An article on Bill Frist's cynical support for the Intelligent Design "theory" makes an important point:
The theory of intelligent design says life on earth is too complex to have developed through evolution, implying that a higher power must have had a hand in creation. Nearly all scientists dismiss it as a scientific theory, and critics say it's nothing more than religion masquerading as science.It's always nice when such articles emphasize that scientists dismiss ID as science; too many articles imply that the opposition to ID is based primarily on an atheistic worldview, rather than on the fact that ID is essentially devoid of content. The main problem with ID is that if it were a demonstrable fact, it would affect neither the goals of science, nor its methodology.
Nor, I suspect, would it affect ethics. If all evidence for evolution can be ignored, based on emotional prejudice, so can all evidence for a creator. And even if people believe in a creator, they remain intellectually free not to worship that creator. And even if they do worship the creator, they remain intellectually free to choose their own form of worship, whether it be liberation theology, polygamy, or racial separatism.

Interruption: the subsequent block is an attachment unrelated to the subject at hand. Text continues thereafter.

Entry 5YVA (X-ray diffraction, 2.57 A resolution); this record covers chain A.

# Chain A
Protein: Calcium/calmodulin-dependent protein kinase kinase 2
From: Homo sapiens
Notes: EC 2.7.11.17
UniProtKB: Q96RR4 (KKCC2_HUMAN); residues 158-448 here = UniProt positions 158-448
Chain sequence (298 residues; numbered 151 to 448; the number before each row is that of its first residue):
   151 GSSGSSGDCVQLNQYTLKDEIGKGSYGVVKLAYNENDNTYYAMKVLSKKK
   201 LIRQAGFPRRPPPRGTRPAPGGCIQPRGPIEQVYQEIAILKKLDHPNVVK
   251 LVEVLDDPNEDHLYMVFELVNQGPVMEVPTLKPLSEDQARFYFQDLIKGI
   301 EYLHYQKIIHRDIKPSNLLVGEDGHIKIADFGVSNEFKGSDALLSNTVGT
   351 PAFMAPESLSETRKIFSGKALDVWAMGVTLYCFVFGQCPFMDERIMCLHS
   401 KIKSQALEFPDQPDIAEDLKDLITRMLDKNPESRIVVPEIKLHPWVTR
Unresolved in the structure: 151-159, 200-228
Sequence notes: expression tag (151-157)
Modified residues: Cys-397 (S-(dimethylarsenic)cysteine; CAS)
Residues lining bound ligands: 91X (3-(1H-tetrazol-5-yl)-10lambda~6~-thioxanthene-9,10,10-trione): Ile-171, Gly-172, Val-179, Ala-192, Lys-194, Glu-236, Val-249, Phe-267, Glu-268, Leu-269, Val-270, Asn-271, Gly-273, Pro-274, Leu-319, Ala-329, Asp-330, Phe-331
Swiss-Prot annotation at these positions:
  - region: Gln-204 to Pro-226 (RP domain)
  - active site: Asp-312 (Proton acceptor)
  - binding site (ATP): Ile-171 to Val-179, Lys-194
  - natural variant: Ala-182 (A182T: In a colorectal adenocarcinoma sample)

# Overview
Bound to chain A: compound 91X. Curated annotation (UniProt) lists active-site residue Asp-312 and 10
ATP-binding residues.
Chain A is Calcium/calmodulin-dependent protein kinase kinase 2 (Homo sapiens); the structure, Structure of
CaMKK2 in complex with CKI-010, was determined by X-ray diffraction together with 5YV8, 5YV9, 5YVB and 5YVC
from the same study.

The existence of deity has been accepted as a given for centuries by a majority of human beings; I have boundless admiration for certain acts and monuments of faith, but I see no reason to believe that religion's enormous capacity to inspire and justify evil actions would vanish, were ID accepted as fact. The basic argument behind ID was accepted during the Crusades, the Inquisition, and the conquest of the New World. By the scientific standards of those times, all nature revealed God's handiwork. Cotton Mather's The Christian Philosopher is a learned and beautifully written explication of intelligent design, the arguments of which were virtually unassailable in his day, but Mather nonetheless presided over the horrific injustice of the Salem Witch Trials.
ID can't answer the fundamental question, "How then shall we live?" It can't put an end to sectarian squabbling, douse the fires of fundamentalist extremism, or contradict religious and racial bigotry.
ID solves no scientific problems, and no moral problems. A world in which ID were "true" would be a world very much like our own.